Following Chris’ sudden and tragic passing, Richie was certainly greeted with compassion in abundance from the ‘football family.
"The support from the footballing community was unbelievable,” he explained gratefully.
"It is a fantastic community and I had phone calls from managers and players in the top flight who had taken the time out. I had one particular Premier League manager ring me one Sunday morning to ask how I was, and that for me, really showed how much support was out there.
"Football is an unbelievable family. I have my own family but I had to rely on my football family as well. That was right from the boys at Rotherham to Karl [Robinson] who I had worked with previously and was excellent with me for my first game, which coincided with being back at Oxford.
"Right from the lads on the staff here to the players I played with, and the lads that Chris played with, the whole thing has definitely given me faith in people, society and football.”
Unfortunately, many of us know that five months is no time when it comes to losing a loved one and the pain caused by the void left by that person often burns on for a long time.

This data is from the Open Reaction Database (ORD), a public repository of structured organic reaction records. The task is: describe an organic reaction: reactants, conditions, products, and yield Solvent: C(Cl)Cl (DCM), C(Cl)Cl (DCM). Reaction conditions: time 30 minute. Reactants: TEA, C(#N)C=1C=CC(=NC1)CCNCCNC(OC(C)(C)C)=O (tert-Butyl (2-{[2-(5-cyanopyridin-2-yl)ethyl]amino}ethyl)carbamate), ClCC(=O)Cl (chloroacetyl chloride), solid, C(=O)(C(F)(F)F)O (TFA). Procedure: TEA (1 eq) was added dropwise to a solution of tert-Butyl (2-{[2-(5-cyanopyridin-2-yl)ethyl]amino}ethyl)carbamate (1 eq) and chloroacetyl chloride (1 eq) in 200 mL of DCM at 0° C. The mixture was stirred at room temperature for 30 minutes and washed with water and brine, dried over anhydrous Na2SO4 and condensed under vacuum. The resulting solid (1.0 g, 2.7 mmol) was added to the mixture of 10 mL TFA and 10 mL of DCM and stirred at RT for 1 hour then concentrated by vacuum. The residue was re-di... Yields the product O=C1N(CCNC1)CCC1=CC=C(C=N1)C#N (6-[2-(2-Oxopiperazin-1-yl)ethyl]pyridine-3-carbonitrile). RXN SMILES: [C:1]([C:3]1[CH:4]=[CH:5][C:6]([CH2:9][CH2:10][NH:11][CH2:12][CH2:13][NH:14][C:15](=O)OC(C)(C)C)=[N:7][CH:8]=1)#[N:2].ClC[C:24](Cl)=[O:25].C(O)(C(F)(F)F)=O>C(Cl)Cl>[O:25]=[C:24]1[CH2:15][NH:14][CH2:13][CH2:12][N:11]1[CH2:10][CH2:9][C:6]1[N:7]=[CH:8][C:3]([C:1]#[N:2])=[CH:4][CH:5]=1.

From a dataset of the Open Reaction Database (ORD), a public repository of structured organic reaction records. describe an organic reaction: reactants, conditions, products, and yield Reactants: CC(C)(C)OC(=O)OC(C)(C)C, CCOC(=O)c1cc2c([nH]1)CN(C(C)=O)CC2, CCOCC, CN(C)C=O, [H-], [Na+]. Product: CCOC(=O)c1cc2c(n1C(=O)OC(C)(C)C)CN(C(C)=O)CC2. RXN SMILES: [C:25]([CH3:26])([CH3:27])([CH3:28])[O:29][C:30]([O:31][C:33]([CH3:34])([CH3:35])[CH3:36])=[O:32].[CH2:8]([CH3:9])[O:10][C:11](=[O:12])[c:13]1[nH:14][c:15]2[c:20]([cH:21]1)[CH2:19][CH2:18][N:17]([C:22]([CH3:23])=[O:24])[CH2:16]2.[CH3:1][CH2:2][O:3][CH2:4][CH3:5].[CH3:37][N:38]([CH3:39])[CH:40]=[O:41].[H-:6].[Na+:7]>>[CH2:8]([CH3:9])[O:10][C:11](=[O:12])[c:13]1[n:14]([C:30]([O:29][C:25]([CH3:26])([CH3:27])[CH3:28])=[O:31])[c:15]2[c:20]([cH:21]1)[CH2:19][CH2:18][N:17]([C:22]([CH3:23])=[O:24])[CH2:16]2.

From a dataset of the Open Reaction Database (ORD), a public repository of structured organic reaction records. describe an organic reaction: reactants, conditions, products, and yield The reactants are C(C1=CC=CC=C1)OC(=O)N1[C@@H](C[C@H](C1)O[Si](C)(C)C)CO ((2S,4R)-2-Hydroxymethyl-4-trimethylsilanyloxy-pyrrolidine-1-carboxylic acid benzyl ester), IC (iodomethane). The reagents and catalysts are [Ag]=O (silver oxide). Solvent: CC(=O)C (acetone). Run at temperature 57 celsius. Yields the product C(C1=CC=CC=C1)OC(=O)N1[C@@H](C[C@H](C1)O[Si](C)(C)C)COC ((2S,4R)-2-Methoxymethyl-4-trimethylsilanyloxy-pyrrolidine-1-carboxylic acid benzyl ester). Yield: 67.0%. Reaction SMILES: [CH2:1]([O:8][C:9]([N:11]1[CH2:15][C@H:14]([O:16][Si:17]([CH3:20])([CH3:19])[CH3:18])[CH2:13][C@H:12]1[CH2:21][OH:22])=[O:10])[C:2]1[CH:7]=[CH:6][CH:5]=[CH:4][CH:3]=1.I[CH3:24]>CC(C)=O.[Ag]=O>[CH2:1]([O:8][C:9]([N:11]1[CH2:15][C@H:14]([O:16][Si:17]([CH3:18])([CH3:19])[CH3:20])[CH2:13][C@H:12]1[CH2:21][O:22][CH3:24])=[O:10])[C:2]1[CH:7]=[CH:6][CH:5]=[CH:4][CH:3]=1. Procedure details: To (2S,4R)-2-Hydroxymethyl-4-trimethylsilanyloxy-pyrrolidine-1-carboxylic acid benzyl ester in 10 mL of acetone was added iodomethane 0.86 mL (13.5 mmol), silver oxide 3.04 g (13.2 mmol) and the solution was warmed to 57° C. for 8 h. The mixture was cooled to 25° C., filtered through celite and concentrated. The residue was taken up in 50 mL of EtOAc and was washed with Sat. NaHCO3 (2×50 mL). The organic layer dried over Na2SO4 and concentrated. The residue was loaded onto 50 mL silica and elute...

Whilst Richie admits that he now has ‘more good days than bad ones’, he is also aware he is still very much healing and explains that the opportunity to get back to his work and doing what he loves has been of huge comfort to him during these incredibly difficult times.
"As you can imagine it has been an extremely tough five month period for myself and my family,” he conceded.
"I am getting there. I had to throw myself back into work, for myself as much as anyone else.
"In terms of my well-being, I would say I have more good days than bad days.
"It has been nice to spend some time with my family, albeit not in great circumstances over the last few weeks. Being away from home sometimes isn't that easy either, so spending time with them has definitely helped.
"It was also important that I came back and hopefully played a small part in some success - depending on whatever happens over the next month or so.
"I just take every day as it comes now, but I am definitely more aware of the issues because I think that is always the case when something touches you.
"You always think that it is something that happens to someone else, but unfortunately when it happens to you, it is something that is much more real.”
Overcoming mental health problems is something that is much more easily accomplished with the help of others and it is with that in mind that Richie agreed to do this interview with us, for which we are incredibly grateful.